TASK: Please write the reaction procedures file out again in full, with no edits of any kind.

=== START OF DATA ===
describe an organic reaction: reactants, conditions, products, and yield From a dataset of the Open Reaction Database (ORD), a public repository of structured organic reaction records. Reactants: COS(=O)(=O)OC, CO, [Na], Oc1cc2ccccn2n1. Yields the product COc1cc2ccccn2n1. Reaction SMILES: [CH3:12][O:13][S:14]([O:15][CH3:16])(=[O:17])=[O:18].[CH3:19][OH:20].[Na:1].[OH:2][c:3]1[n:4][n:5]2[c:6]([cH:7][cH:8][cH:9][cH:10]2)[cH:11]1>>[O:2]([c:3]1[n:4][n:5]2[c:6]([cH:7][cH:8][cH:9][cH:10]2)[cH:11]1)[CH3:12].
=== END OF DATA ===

describe an organic reaction: reactants, conditions, products, and yield From a dataset of the Open Reaction Database (ORD), a public repository of structured organic reaction records. Reactants: COS(=O)(=O)OC, CO, [Na], Oc1cc2ccccn2n1. Yields the product COc1cc2ccccn2n1. Reaction SMILES: [CH3:12][O:13][S:14]([O:15][CH3:16])(=[O:17])=[O:18].[CH3:19][OH:20].[Na:1].[OH:2][c:3]1[n:4][n:5]2[c:6]([cH:7][cH:8][cH:9][cH:10]2)[cH:11]1>>[O:2]([c:3]1[n:4][n:5]2[c:6]([cH:7][cH:8][cH:9][cH:10]2)[cH:11]1)[CH3:12].